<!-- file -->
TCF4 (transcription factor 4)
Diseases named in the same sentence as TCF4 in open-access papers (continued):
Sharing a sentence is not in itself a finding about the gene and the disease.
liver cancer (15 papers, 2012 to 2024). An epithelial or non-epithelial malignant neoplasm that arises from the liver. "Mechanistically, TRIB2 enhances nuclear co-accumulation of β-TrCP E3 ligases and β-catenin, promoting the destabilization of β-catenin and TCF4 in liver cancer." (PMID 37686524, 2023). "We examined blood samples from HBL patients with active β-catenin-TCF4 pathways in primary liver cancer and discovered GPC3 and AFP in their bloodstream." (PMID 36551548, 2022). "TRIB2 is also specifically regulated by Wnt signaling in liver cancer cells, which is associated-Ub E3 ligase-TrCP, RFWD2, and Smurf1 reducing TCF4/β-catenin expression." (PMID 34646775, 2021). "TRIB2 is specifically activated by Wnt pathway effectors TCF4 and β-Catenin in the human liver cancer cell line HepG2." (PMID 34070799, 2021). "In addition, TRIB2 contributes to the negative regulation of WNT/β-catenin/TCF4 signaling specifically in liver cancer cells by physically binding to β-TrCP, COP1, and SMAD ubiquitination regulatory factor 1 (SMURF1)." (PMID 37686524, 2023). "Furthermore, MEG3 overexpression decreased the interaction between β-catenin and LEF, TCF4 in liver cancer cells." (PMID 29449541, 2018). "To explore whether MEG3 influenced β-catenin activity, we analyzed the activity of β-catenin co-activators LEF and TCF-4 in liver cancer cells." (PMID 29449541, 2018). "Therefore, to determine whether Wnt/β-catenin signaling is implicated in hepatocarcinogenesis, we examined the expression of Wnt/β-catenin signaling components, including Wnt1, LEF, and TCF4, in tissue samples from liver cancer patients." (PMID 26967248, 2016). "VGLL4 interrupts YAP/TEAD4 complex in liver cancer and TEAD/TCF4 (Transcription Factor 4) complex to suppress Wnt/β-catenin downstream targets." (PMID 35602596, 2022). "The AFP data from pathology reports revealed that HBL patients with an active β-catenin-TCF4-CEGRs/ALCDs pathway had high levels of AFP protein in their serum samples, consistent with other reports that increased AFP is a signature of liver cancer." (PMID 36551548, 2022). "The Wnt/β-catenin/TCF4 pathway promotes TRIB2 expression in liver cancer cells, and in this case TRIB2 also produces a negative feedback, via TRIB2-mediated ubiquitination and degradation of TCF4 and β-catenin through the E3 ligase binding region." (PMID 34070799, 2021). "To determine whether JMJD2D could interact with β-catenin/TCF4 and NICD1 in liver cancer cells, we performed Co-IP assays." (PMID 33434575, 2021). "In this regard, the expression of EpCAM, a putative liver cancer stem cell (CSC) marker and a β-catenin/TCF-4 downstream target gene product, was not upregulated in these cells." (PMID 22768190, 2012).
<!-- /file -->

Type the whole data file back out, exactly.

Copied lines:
TCF4 (transcription factor 4)
Diseases named in the same sentence as TCF4 in open-access papers (continued):
Sharing a sentence is not in itself a finding about the gene and the disease.
liver cancer (15 papers, 2012 to 2024). An epithelial or non-epithelial malignant neoplasm that arises from the liver. "Mechanistically, TRIB2 enhances nuclear co-accumulation of β-TrCP E3 ligases and β-catenin, promoting the destabilization of β-catenin and TCF4 in liver cancer." (PMID 37686524, 2023). "We examined blood samples from HBL patients with active β-catenin-TCF4 pathways in primary liver cancer and discovered GPC3 and AFP in their bloodstream." (PMID 36551548, 2022). "TRIB2 is also specifically regulated by Wnt signaling in liver cancer cells, which is associated-Ub E3 ligase-TrCP, RFWD2, and Smurf1 reducing TCF4/β-catenin expression." (PMID 34646775, 2021). "TRIB2 is specifically activated by Wnt pathway effectors TCF4 and β-Catenin in the human liver cancer cell line HepG2." (PMID 34070799, 2021). "In addition, TRIB2 contributes to the negative regulation of WNT/β-catenin/TCF4 signaling specifically in liver cancer cells by physically binding to β-TrCP, COP1, and SMAD ubiquitination regulatory factor 1 (SMURF1)." (PMID 37686524, 2023). "Furthermore, MEG3 overexpression decreased the interaction between β-catenin and LEF, TCF4 in liver cancer cells." (PMID 29449541, 2018). "To explore whether MEG3 influenced β-catenin activity, we analyzed the activity of β-catenin co-activators LEF and TCF-4 in liver cancer cells." (PMID 29449541, 2018). "Therefore, to determine whether Wnt/β-catenin signaling is implicated in hepatocarcinogenesis, we examined the expression of Wnt/β-catenin signaling components, including Wnt1, LEF, and TCF4, in tissue samples from liver cancer patients." (PMID 26967248, 2016). "VGLL4 interrupts YAP/TEAD4 complex in liver cancer and TEAD/TCF4 (Transcription Factor 4) complex to suppress Wnt/β-catenin downstream targets." (PMID 35602596, 2022). "The AFP data from pathology reports revealed that HBL patients with an active β-catenin-TCF4-CEGRs/ALCDs pathway had high levels of AFP protein in their serum samples, consistent with other reports that increased AFP is a signature of liver cancer." (PMID 36551548, 2022). "The Wnt/β-catenin/TCF4 pathway promotes TRIB2 expression in liver cancer cells, and in this case TRIB2 also produces a negative feedback, via TRIB2-mediated ubiquitination and degradation of TCF4 and β-catenin through the E3 ligase binding region." (PMID 34070799, 2021). "To determine whether JMJD2D could interact with β-catenin/TCF4 and NICD1 in liver cancer cells, we performed Co-IP assays." (PMID 33434575, 2021). "In this regard, the expression of EpCAM, a putative liver cancer stem cell (CSC) marker and a β-catenin/TCF-4 downstream target gene product, was not upregulated in these cells." (PMID 22768190, 2012).